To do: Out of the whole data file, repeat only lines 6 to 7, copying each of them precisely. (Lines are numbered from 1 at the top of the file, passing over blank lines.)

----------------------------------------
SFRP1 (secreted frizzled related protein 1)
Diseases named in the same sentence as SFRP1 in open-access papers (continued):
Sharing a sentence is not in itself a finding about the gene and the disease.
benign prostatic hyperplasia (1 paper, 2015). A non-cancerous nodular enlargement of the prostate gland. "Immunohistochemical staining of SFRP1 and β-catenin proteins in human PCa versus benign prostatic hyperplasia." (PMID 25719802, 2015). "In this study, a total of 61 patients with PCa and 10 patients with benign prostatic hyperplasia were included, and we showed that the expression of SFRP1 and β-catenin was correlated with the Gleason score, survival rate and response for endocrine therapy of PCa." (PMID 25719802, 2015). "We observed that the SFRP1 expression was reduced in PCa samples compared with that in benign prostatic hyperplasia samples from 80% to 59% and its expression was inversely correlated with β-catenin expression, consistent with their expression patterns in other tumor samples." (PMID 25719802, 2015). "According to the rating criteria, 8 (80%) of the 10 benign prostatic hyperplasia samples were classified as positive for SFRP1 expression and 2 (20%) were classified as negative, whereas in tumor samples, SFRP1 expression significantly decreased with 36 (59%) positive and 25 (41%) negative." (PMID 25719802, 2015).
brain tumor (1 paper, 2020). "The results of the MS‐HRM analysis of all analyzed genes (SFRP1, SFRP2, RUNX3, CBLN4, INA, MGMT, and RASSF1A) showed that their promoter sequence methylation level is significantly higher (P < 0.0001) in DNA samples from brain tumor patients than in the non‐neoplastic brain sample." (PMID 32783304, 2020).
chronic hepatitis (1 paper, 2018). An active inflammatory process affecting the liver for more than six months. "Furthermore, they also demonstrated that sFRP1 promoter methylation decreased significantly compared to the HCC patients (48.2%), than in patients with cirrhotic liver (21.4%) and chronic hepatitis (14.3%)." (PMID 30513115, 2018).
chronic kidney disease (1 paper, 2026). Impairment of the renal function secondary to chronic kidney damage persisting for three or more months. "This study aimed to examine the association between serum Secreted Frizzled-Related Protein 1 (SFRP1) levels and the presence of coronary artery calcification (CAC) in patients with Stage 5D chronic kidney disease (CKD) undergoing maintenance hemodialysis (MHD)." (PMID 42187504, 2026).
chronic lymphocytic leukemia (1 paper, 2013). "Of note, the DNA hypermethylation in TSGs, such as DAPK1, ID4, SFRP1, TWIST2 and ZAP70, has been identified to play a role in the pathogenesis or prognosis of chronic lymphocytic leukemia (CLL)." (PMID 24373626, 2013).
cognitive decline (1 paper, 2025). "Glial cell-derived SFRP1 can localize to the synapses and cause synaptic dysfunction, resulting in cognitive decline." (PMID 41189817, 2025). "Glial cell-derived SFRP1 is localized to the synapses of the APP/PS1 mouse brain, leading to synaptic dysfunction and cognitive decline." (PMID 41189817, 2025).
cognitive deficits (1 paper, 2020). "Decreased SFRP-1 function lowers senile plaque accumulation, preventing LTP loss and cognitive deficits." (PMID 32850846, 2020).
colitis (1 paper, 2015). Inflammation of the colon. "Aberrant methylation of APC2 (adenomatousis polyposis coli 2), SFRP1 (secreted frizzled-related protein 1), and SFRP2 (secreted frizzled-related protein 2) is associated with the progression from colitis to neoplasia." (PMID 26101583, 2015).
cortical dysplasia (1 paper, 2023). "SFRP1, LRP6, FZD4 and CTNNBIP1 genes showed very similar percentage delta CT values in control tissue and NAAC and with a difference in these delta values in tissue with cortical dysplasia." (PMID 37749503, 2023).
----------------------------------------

chronic hepatitis (1 paper, 2018). An active inflammatory process affecting the liver for more than six months. "Furthermore, they also demonstrated that sFRP1 promoter methylation decreased significantly compared to the HCC patients (48.2%), than in patients with cirrhotic liver (21.4%) and chronic hepatitis (14.3%)." (PMID 30513115, 2018).
chronic kidney disease (1 paper, 2026). Impairment of the renal function secondary to chronic kidney damage persisting for three or more months. "This study aimed to examine the association between serum Secreted Frizzled-Related Protein 1 (SFRP1) levels and the presence of coronary artery calcification (CAC) in patients with Stage 5D chronic kidney disease (CKD) undergoing maintenance hemodialysis (MHD)." (PMID 42187504, 2026).